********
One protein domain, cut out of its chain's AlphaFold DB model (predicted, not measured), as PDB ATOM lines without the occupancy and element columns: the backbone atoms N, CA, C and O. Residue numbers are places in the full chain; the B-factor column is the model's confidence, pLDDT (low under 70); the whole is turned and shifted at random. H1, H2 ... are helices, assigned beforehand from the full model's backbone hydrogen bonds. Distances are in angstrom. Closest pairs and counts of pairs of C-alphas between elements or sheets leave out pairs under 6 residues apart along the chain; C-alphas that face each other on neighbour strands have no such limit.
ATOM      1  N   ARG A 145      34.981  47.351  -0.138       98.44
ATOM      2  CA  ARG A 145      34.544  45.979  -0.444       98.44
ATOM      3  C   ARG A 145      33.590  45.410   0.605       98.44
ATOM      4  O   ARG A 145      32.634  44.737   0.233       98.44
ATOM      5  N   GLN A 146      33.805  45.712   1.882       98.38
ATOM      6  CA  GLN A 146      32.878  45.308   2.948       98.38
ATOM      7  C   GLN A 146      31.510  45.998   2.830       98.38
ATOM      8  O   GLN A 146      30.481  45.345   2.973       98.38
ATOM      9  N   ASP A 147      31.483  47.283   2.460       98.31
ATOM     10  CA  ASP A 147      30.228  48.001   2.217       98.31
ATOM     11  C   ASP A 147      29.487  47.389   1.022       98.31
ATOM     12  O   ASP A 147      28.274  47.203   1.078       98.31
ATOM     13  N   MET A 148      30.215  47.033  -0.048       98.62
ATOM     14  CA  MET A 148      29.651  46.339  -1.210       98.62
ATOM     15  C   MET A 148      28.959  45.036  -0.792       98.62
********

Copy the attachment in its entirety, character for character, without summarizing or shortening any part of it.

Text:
One protein domain, cut out of its chain's AlphaFold DB model (predicted, not measured), as PDB ATOM lines without the occupancy and element columns: the backbone atoms N, CA, C and O. Residue numbers are places in the full chain; the B-factor column is the model's confidence, pLDDT (low under 70); the whole is turned and shifted at random. H1, H2 ... are helices, assigned beforehand from the full model's backbone hydrogen bonds. Distances are in angstrom. Closest pairs and counts of pairs of C-alphas between elements or sheets leave out pairs under 6 residues apart along the chain; C-alphas that face each other on neighbour strands have no such limit.
ATOM      1  N   ARG A 145      34.981  47.351  -0.138       98.44
ATOM      2  CA  ARG A 145      34.544  45.979  -0.444       98.44
ATOM      3  C   ARG A 145      33.590  45.410   0.605       98.44
ATOM      4  O   ARG A 145      32.634  44.737   0.233       98.44
ATOM      5  N   GLN A 146      33.805  45.712   1.882       98.38
ATOM      6  CA  GLN A 146      32.878  45.308   2.948       98.38
ATOM      7  C   GLN A 146      31.510  45.998   2.830       98.38
ATOM      8  O   GLN A 146      30.481  45.345   2.973       98.38
ATOM      9  N   ASP A 147      31.483  47.283   2.460       98.31
ATOM     10  CA  ASP A 147      30.228  48.001   2.217       98.31
ATOM     11  C   ASP A 147      29.487  47.389   1.022       98.31
ATOM     12  O   ASP A 147      28.274  47.203   1.078       98.31
ATOM     13  N   MET A 148      30.215  47.033  -0.048       98.62
ATOM     14  CA  MET A 148      29.651  46.339  -1.210       98.62
ATOM     15  C   MET A 148      28.959  45.036  -0.792       98.62